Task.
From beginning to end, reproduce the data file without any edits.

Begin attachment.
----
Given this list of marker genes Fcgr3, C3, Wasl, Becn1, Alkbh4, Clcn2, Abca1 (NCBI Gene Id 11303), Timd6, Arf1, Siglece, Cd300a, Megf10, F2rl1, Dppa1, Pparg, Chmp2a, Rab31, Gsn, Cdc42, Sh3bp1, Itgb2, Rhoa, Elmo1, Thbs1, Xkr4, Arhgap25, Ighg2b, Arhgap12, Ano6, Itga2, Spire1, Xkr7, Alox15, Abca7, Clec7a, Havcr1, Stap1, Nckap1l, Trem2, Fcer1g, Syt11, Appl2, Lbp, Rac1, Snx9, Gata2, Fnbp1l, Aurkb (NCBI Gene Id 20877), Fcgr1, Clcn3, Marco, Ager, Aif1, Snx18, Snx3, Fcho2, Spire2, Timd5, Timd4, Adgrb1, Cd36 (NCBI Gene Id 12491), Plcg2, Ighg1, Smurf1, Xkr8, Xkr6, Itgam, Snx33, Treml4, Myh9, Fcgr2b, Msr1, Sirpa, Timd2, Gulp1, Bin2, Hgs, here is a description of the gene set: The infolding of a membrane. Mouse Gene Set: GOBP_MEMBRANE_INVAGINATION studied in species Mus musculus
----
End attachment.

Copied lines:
Given this list of marker genes Fcgr3, C3, Wasl, Becn1, Alkbh4, Clcn2, Abca1 (NCBI Gene Id 11303), Timd6, Arf1, Siglece, Cd300a, Megf10, F2rl1, Dppa1, Pparg, Chmp2a, Rab31, Gsn, Cdc42, Sh3bp1, Itgb2, Rhoa, Elmo1, Thbs1, Xkr4, Arhgap25, Ighg2b, Arhgap12, Ano6, Itga2, Spire1, Xkr7, Alox15, Abca7, Clec7a, Havcr1, Stap1, Nckap1l, Trem2, Fcer1g, Syt11, Appl2, Lbp, Rac1, Snx9, Gata2, Fnbp1l, Aurkb (NCBI Gene Id 20877), Fcgr1, Clcn3, Marco, Ager, Aif1, Snx18, Snx3, Fcho2, Spire2, Timd5, Timd4, Adgrb1, Cd36 (NCBI Gene Id 12491), Plcg2, Ighg1, Smurf1, Xkr8, Xkr6, Itgam, Snx33, Treml4, Myh9, Fcgr2b, Msr1, Sirpa, Timd2, Gulp1, Bin2, Hgs, here is a description of the gene set: The infolding of a membrane. Mouse Gene Set: GOBP_MEMBRANE_INVAGINATION studied in species Mus musculus